Classes for younger students start with Scratch, a simple drag-and-drop programming language developed at the Massachusetts Institute of Technology Media Lab. The first project with Scratch is to typically build a maze challenge, said Negron, which not only helps them learn the programming language, but gives them a project or goal rather than a set of rote lessons to complete. That proves to be more engaging, with a wide variety of projects produced in the end.
“We’ve seen kids use Scratch to build out the narrative of a story they’re reading,” he said. “And we’ve seen them use Scratch to build out games to address a community issue.”
Soft skills aren’t omitted
While the teachers in Lewisville are aware not every student will go on to be a video game designer or programmer, they believe the skills they learn can help them succeed in any work environment. These include soft skills like knowing how to write a strong resume or build a presentation, abilities employers state they want to see in young job candidates.
“We have business partners, and we’ve asked them if we are teaching students the right curriculum,” said Carter. “And one of the things they talked about was how important these soft skills were.”
Sharon Lambert, a teacher at Florida’s Dunnellon High School, also helps her game design and programming students develop soft skills. After piloting the courses several years back with free resources from the web, Lambert has seen Marion County Public Schools expand the program to where students can now take multiple courses and learn programming languages including Python, Unity and C-Sharp, in addition to other digital tools including Blender.
“I’m making sure that kids know there’s a lot more to game design than just playing a game,” she said. “And they may not realize that.”
While she wants students to master these professional tools, she also wants them to leave with soft skills so they’re not just fluent in how to code a game, but how to navigate a professional work environment.
“Games and programs are not built by one individual usually,” she said. “It takes a team, and learning how to work on a team is an important skill that students learn. From … communication, time management, integrity, organizational skills and others, soft skills are important to them so they can be able to compete and function successfully in the job market.”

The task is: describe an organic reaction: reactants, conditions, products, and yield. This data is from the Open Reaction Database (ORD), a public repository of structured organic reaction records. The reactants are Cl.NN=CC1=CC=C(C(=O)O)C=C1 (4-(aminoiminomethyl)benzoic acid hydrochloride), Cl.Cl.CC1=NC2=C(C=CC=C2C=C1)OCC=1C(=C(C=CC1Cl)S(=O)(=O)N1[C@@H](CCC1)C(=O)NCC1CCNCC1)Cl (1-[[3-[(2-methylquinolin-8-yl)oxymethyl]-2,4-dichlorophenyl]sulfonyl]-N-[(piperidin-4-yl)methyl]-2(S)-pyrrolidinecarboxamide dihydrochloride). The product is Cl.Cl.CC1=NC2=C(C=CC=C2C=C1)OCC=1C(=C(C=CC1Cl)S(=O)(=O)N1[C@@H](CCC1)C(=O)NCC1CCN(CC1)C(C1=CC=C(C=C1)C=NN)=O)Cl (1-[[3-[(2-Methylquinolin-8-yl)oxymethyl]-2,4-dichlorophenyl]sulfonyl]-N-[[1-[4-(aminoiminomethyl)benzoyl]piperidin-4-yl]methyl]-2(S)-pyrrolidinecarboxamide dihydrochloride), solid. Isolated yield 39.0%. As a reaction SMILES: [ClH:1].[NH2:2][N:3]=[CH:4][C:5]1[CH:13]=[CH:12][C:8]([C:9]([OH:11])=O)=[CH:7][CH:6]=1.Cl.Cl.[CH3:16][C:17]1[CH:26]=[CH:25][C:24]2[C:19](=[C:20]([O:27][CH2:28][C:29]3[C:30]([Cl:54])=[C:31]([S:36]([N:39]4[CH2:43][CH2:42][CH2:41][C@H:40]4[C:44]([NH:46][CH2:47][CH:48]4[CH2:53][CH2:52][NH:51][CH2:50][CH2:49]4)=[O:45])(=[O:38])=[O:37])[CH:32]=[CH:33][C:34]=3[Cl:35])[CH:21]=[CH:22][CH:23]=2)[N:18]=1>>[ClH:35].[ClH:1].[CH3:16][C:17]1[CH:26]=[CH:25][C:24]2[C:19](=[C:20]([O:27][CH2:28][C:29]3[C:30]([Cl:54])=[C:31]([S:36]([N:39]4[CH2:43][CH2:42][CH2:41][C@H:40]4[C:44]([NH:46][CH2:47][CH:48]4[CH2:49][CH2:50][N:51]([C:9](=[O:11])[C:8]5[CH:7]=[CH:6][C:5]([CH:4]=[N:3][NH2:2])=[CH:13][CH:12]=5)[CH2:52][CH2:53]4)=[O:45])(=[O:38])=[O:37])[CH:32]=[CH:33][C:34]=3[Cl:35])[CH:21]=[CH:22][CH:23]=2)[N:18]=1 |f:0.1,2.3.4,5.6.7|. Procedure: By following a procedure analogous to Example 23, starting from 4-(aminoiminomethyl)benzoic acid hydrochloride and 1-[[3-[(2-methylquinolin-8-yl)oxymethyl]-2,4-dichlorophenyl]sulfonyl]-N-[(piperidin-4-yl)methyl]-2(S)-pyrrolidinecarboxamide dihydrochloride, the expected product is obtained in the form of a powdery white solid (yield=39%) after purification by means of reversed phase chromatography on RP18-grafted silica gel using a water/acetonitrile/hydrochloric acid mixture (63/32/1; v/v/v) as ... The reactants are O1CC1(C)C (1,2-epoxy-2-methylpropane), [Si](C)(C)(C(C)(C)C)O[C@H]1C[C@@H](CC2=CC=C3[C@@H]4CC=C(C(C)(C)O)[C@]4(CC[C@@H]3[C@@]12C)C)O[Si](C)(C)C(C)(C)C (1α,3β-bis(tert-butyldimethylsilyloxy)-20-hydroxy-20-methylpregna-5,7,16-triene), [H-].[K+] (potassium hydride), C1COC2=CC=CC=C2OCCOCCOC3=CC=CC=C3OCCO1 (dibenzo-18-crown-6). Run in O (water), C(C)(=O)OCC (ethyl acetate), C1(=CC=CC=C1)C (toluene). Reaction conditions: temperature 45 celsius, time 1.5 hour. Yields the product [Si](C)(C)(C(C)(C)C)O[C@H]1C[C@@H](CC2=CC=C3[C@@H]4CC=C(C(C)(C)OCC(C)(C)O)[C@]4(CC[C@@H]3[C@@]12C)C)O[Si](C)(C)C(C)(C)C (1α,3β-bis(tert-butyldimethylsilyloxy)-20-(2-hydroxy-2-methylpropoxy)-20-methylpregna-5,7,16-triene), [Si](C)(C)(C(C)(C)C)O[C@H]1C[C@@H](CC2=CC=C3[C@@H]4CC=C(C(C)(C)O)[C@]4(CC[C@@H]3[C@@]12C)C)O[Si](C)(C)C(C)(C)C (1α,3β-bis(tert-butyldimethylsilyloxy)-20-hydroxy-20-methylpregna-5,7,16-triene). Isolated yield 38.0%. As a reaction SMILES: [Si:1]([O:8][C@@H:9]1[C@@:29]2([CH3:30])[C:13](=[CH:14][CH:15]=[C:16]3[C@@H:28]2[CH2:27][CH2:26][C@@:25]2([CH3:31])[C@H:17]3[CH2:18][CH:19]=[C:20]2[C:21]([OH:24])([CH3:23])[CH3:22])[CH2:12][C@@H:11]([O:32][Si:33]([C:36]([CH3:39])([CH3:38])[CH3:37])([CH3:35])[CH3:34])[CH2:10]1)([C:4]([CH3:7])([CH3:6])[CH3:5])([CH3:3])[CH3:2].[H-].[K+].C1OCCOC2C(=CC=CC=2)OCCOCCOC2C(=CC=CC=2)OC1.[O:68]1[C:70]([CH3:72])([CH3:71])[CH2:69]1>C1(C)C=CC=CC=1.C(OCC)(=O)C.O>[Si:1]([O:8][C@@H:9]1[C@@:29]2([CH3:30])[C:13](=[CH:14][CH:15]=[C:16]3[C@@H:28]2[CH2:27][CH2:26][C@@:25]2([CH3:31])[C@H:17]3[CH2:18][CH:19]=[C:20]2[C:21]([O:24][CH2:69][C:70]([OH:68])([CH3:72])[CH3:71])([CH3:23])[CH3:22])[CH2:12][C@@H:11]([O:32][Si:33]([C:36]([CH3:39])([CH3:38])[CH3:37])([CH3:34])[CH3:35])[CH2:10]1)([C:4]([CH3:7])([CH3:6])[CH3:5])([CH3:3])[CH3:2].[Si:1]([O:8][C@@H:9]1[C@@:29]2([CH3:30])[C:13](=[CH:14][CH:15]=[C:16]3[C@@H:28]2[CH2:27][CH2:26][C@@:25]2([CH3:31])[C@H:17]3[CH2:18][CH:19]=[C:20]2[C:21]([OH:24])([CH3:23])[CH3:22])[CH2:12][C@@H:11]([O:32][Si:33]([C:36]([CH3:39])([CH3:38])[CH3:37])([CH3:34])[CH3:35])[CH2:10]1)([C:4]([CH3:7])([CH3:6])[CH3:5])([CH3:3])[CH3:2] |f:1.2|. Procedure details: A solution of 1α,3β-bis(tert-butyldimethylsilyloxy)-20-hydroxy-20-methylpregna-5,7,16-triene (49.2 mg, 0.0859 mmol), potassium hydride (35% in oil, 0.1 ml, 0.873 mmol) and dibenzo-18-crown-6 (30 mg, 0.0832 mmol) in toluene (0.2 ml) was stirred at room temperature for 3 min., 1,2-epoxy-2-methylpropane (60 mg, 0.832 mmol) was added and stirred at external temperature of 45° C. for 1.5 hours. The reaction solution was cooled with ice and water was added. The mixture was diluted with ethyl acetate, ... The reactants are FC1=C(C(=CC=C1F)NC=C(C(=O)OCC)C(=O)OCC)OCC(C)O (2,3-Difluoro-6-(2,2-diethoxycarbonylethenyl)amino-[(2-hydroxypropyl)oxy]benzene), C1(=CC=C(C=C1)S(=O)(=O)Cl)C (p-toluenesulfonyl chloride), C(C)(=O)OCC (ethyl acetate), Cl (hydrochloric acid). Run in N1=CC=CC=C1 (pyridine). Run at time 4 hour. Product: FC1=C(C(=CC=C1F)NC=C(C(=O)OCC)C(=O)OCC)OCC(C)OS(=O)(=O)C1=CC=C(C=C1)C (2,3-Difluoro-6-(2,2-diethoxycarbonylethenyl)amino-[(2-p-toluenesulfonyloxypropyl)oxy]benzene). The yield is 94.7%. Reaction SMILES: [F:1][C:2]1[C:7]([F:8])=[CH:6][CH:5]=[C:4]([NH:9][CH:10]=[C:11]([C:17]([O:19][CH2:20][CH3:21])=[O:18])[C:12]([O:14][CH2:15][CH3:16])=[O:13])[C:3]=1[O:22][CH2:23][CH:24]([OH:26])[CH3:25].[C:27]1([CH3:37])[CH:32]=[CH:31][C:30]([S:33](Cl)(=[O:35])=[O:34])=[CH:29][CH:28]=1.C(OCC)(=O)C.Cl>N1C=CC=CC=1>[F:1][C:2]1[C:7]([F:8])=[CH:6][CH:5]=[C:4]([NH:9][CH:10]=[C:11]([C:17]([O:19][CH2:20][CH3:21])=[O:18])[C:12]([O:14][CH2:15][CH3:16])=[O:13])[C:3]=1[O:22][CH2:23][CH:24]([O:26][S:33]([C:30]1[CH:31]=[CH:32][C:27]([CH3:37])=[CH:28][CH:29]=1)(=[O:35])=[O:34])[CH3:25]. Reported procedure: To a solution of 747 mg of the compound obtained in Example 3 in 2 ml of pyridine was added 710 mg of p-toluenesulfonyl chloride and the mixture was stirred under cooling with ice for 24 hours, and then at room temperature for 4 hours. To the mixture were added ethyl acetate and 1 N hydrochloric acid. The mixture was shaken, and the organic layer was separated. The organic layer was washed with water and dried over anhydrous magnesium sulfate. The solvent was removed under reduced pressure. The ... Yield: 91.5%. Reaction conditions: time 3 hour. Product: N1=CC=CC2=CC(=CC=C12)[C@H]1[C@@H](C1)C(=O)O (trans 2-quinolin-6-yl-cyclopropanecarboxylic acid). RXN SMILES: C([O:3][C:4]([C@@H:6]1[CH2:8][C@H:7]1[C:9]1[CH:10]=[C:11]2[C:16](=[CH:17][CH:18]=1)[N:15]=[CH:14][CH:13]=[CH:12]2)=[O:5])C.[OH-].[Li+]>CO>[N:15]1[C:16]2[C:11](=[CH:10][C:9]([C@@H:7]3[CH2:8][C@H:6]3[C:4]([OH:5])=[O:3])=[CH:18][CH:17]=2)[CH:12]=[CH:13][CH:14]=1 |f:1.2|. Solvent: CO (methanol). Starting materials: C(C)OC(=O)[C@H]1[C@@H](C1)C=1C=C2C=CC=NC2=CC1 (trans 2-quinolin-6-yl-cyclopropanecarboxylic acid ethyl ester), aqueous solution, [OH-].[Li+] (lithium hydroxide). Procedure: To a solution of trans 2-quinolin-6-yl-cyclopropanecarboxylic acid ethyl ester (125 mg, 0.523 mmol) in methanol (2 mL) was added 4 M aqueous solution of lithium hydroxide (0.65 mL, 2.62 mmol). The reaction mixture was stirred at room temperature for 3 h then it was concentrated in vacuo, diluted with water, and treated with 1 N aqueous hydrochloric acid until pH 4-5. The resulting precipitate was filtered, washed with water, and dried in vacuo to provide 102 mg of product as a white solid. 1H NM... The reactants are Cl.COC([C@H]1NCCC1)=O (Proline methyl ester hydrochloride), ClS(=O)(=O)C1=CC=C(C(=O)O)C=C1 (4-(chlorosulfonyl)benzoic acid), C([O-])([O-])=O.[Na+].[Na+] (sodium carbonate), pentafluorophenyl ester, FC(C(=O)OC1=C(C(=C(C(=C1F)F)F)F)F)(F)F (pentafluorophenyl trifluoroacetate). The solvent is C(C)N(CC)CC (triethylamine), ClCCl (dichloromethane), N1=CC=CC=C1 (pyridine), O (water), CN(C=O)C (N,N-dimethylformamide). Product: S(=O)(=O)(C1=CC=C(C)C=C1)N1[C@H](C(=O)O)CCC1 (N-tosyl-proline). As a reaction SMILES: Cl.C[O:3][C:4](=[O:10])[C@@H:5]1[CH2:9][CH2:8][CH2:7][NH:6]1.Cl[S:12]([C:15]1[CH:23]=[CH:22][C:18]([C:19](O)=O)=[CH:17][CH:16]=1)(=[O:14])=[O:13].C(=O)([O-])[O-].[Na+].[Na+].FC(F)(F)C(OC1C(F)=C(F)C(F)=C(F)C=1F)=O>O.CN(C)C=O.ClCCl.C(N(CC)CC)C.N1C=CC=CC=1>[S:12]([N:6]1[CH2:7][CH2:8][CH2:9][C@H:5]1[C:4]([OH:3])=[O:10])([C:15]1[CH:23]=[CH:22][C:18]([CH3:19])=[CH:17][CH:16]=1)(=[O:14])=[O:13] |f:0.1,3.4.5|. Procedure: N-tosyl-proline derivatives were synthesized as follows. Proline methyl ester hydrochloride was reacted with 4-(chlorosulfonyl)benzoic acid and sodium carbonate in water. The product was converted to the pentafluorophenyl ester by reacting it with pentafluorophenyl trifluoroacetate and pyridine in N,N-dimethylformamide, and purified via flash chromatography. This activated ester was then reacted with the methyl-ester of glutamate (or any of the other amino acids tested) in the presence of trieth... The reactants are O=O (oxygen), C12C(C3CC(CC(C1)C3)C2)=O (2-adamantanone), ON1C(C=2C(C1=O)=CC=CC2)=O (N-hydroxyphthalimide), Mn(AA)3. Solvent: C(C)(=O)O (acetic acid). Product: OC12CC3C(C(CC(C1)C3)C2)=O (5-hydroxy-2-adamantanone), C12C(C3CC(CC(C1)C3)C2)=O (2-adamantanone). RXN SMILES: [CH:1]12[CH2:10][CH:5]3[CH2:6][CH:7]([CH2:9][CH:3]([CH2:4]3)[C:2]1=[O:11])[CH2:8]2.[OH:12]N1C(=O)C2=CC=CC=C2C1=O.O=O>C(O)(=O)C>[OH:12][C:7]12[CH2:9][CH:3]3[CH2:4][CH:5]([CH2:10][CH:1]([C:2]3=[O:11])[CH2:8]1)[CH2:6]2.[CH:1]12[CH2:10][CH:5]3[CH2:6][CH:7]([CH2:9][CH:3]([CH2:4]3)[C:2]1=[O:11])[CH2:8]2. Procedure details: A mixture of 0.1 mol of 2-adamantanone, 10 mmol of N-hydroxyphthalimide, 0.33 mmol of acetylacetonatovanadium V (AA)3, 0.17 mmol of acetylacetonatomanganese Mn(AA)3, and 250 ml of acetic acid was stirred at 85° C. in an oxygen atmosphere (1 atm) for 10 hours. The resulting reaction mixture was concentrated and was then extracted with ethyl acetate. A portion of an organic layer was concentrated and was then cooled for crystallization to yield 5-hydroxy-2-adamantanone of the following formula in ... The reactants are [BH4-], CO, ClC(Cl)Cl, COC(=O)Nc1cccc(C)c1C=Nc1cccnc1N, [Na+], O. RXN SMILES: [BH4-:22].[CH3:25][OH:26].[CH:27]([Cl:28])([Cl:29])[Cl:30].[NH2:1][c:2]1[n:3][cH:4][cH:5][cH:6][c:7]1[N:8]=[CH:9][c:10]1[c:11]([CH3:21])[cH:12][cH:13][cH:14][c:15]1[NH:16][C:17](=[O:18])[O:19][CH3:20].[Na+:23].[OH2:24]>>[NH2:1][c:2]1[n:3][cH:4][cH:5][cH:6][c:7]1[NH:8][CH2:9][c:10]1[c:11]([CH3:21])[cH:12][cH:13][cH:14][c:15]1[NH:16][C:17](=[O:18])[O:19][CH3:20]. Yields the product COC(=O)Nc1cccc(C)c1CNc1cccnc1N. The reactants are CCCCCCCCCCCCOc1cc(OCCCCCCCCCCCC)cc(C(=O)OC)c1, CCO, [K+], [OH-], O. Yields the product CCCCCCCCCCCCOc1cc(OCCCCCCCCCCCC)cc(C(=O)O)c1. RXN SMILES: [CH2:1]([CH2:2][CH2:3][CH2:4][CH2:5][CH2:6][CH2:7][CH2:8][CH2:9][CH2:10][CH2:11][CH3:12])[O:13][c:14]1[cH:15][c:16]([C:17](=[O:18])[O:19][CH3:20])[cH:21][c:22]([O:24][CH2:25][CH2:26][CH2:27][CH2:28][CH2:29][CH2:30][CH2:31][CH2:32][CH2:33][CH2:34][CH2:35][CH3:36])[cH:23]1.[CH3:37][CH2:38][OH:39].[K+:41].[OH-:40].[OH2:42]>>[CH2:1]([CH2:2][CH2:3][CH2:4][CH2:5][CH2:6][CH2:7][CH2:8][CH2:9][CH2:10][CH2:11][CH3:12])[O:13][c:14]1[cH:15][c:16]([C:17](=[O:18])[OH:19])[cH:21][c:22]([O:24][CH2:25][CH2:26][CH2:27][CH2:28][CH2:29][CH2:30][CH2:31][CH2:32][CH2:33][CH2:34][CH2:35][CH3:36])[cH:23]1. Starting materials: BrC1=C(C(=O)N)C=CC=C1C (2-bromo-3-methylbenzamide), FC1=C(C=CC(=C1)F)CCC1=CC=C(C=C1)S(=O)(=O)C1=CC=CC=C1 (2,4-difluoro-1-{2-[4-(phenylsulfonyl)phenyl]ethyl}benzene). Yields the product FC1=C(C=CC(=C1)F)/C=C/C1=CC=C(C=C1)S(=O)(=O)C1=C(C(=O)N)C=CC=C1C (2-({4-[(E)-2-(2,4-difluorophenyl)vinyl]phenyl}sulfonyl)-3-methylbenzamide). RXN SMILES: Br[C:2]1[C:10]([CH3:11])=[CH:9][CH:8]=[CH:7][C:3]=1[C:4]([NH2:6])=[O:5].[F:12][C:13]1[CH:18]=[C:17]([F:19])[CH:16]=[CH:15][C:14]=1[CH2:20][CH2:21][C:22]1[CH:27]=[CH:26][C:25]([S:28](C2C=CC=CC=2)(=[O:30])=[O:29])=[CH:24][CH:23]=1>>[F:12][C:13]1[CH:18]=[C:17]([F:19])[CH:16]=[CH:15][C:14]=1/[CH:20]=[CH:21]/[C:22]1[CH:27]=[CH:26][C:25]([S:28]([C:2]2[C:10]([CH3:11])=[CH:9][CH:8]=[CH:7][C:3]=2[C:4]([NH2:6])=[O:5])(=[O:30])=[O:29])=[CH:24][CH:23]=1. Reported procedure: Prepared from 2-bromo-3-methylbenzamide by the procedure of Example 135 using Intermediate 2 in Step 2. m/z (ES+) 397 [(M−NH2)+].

Gateways to broadening computer science diversity
Video games not only tap into students’ interests, they can also help bridge excitement for computer science classes. Yet while most teens have played a video game, most high schools in the nation don’t have computer science in their curricula, said Jake Baskin, executive director of the Computer Science Teachers Association in Chicago, Illinois.
But for those schools looking to use video game design and programming as a gateway to new CS courses, Baskin said they should be clear about what the courses will entail — both to students who want to sign up, and to the educators about what they want to convey.
“It’s important that video game development does not mean free range to play video games as much as you want,” he said. “When video game development is taught in a way that includes vigorous [computer science] education, that’s a wonderful way to ensure students engage in high-quality content.”
Baskin also believes game design and programming courses can give schools and districts an opportunity to think intentionally about equity and inclusion, ensuring they’re welcoming all students, as women and students of colors are historically “dramatically underrepresented in CS courses,” he said.
And where districts have been “thoughtful from the start,” Baskin said, there’s been increased engagement in CS courses and also increases in young women taking AP exams in computer science, as well.
“I think there are opportunities to integrate [computer science] in almost any curricula,” he said. “And for principals who say they don’t have funding, I would ask them to think creatively where they have resources, and where they can be integrated.”